US 5512253 A
An irradiator apparatus has a plurality of gamma radiation sources mounted in a housing and includes an ozone generator located in the housing and using the irradiator gamma radiation sources to generate the ozone. A plurality of gamma radiation sources are mounted in the irradiator housing with a gas passageway formed around each source for irradiating air or oxygen passing therearound from a gas input through the housing. A fluid passageway is located inside the irradiator housing and adjacent the plurality of gamma radiation sources for irradiating a liquid passing therethrough. The fluid passageway is connected between a liquid input opening and a liquid output opening through the irradiator housing. The gas passageways connect the ozone generator tubes to the fluid passageway for feeding ozone into the liquid being irradiated so that the irradiator generates ozone and feeds the ozone into the fluid being irradiated. The irradiator gamma radiation sources are used for generating the ozone in the ozone generator as well as irradiating the fluid passing through the irradiator.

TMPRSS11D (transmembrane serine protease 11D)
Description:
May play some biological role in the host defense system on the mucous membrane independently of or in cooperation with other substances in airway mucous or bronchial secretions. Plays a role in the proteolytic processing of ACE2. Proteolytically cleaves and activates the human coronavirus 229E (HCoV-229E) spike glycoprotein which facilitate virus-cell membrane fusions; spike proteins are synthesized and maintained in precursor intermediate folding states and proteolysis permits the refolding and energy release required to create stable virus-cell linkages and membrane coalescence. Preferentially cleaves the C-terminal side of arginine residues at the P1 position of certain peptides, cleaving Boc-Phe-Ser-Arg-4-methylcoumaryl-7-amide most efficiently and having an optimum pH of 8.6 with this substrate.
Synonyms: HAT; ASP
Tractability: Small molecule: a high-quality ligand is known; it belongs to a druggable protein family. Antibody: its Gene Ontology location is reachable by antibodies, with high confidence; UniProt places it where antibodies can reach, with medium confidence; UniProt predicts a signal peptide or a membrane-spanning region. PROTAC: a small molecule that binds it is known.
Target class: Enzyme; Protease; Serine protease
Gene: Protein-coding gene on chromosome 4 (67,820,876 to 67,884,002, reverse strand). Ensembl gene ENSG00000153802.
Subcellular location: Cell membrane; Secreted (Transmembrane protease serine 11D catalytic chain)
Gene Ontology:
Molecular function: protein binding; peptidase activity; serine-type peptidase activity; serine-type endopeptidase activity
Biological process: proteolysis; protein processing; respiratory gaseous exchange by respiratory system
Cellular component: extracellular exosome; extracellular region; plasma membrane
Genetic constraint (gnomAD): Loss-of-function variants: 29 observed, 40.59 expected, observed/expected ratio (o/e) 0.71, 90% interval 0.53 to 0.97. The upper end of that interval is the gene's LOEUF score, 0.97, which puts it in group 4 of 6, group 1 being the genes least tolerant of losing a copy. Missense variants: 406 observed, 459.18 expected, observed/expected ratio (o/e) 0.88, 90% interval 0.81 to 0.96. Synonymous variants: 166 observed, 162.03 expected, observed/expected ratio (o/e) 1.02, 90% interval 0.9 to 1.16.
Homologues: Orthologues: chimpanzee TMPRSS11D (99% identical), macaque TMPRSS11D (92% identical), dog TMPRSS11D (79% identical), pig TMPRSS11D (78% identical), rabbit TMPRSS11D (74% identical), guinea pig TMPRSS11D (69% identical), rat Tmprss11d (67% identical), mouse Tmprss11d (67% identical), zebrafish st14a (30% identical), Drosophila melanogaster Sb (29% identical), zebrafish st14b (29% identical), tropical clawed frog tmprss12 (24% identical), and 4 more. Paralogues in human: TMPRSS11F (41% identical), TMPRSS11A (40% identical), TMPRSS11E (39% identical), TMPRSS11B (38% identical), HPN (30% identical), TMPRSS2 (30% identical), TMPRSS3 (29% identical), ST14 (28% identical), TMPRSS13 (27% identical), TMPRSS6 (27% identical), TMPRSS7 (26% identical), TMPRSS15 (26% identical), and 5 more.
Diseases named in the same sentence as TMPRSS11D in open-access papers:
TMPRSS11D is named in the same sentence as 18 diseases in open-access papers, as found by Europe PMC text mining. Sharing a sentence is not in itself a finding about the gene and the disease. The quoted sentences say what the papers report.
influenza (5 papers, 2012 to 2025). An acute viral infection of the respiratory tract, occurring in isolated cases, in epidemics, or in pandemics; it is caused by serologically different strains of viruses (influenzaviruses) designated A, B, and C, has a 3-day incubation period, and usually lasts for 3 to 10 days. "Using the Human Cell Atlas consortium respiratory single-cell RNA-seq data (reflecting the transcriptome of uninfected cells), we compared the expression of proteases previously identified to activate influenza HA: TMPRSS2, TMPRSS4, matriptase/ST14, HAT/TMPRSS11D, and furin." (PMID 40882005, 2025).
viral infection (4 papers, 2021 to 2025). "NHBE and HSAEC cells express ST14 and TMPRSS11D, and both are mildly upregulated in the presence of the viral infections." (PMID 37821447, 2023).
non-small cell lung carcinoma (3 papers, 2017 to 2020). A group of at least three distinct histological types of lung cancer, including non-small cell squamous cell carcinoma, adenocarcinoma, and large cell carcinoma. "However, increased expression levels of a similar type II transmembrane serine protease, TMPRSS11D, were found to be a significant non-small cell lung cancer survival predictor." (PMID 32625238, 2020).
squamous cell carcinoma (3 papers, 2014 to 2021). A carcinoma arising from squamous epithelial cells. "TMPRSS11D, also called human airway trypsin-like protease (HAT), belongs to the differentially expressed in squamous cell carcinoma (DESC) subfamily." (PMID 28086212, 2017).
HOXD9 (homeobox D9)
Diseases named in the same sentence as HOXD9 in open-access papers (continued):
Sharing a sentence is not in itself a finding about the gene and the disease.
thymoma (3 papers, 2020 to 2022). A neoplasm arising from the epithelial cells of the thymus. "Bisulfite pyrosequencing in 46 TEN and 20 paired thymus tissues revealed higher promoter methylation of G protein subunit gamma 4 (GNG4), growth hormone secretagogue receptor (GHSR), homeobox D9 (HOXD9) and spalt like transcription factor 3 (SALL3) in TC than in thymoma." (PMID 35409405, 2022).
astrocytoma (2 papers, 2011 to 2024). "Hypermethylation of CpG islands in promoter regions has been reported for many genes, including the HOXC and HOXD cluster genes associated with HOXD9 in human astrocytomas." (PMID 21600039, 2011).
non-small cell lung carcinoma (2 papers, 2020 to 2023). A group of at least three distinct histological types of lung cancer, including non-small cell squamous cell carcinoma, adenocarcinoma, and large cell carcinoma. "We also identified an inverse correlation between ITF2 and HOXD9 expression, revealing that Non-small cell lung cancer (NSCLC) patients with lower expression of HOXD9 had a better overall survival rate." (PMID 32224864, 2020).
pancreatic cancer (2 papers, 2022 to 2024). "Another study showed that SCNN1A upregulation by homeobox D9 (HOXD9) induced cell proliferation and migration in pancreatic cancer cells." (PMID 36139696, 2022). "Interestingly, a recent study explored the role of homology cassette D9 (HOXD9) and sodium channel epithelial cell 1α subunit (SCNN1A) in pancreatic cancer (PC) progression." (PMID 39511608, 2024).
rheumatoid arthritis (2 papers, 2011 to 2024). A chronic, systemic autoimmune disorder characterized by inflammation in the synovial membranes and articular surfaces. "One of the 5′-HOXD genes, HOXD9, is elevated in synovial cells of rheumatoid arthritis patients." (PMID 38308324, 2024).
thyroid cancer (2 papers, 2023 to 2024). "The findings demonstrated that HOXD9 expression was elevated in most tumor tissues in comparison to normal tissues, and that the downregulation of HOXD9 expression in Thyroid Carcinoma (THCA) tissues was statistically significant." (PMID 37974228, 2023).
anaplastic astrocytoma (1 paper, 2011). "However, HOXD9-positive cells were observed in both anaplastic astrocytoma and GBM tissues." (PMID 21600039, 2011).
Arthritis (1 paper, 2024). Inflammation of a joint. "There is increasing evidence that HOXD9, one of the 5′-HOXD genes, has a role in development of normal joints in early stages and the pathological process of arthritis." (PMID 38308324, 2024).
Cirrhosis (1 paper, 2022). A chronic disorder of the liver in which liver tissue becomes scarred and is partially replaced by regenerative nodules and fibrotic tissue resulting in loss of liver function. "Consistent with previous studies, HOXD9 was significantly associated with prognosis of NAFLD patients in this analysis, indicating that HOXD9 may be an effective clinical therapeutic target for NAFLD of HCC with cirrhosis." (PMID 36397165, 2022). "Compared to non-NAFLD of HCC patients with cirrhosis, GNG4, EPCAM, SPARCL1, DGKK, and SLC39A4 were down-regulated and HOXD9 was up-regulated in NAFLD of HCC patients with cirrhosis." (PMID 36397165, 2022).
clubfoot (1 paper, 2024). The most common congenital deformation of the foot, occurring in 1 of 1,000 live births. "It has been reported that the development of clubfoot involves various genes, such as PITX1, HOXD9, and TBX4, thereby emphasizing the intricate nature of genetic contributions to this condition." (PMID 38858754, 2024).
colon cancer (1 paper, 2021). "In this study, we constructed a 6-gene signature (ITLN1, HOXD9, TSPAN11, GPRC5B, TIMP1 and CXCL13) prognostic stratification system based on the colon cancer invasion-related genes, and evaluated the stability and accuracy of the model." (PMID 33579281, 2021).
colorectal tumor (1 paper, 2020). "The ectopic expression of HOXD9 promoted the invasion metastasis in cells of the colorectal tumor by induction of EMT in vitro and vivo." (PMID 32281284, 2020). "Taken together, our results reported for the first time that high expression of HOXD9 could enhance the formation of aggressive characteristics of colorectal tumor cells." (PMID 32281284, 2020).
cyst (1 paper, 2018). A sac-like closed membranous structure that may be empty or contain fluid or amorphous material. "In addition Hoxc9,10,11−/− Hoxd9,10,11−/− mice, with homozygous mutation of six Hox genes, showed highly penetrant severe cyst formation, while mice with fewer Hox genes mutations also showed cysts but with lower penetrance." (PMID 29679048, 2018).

1. An irradiator apparatus comprising:
a casing having a fluid input thereinto and a fluid output therefrom, said casing also having a gas input thereinto;
a fluid passageway in said casing connecting said fluid input to said fluid output;
a gas passageway in said casing connecting said gas input into said fluid passageway for directing gas into said fluid passing through said fluid passageway;
a plurality of gamma radiation source supports located in said casing and supporting a plurality of gamma radiation sources therein and each said gamma radiation source being positioned adjacent to said fluid and gas passageways for simultaneously irradiating a gas passing through said gas passageway and a fluid passing through said fluid passageway, whereby an irradiated gas is fed into a fluid being irradiated; and